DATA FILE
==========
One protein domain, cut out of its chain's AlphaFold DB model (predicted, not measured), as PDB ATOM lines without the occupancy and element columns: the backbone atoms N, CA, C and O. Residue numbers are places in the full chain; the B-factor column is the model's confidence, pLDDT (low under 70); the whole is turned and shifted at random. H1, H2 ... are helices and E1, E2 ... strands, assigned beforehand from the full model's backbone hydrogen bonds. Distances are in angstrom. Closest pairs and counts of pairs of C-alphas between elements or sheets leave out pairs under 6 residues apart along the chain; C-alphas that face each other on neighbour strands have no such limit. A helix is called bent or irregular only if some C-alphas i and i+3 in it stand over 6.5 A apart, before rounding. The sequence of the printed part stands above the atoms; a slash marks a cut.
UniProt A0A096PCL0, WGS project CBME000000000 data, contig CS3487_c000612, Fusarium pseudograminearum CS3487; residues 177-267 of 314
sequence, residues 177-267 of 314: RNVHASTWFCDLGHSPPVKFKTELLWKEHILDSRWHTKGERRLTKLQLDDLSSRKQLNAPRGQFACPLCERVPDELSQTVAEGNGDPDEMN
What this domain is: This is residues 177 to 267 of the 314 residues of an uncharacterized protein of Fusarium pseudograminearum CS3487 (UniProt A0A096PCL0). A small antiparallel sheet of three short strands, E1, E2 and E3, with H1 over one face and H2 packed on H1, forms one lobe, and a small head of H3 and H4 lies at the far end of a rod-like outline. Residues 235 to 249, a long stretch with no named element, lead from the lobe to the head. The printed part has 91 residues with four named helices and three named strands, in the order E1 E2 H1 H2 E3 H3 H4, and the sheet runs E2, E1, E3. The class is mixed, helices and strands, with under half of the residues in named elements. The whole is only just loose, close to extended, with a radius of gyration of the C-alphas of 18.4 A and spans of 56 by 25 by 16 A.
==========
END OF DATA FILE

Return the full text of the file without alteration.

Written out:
One protein domain, cut out of its chain's AlphaFold DB model (predicted, not measured), as PDB ATOM lines without the occupancy and element columns: the backbone atoms N, CA, C and O. Residue numbers are places in the full chain; the B-factor column is the model's confidence, pLDDT (low under 70); the whole is turned and shifted at random. H1, H2 ... are helices and E1, E2 ... strands, assigned beforehand from the full model's backbone hydrogen bonds. Distances are in angstrom. Closest pairs and counts of pairs of C-alphas between elements or sheets leave out pairs under 6 residues apart along the chain; C-alphas that face each other on neighbour strands have no such limit. A helix is called bent or irregular only if some C-alphas i and i+3 in it stand over 6.5 A apart, before rounding. The sequence of the printed part stands above the atoms; a slash marks a cut.
UniProt A0A096PCL0, WGS project CBME000000000 data, contig CS3487_c000612, Fusarium pseudograminearum CS3487; residues 177-267 of 314
sequence, residues 177-267 of 314: RNVHASTWFCDLGHSPPVKFKTELLWKEHILDSRWHTKGERRLTKLQLDDLSSRKQLNAPRGQFACPLCERVPDELSQTVAEGNGDPDEMN
What this domain is: This is residues 177 to 267 of the 314 residues of an uncharacterized protein of Fusarium pseudograminearum CS3487 (UniProt A0A096PCL0). A small antiparallel sheet of three short strands, E1, E2 and E3, with H1 over one face and H2 packed on H1, forms one lobe, and a small head of H3 and H4 lies at the far end of a rod-like outline. Residues 235 to 249, a long stretch with no named element, lead from the lobe to the head. The printed part has 91 residues with four named helices and three named strands, in the order E1 E2 H1 H2 E3 H3 H4, and the sheet runs E2, E1, E3. The class is mixed, helices and strands, with under half of the residues in named elements. The whole is only just loose, close to extended, with a radius of gyration of the C-alphas of 18.4 A and spans of 56 by 25 by 16 A.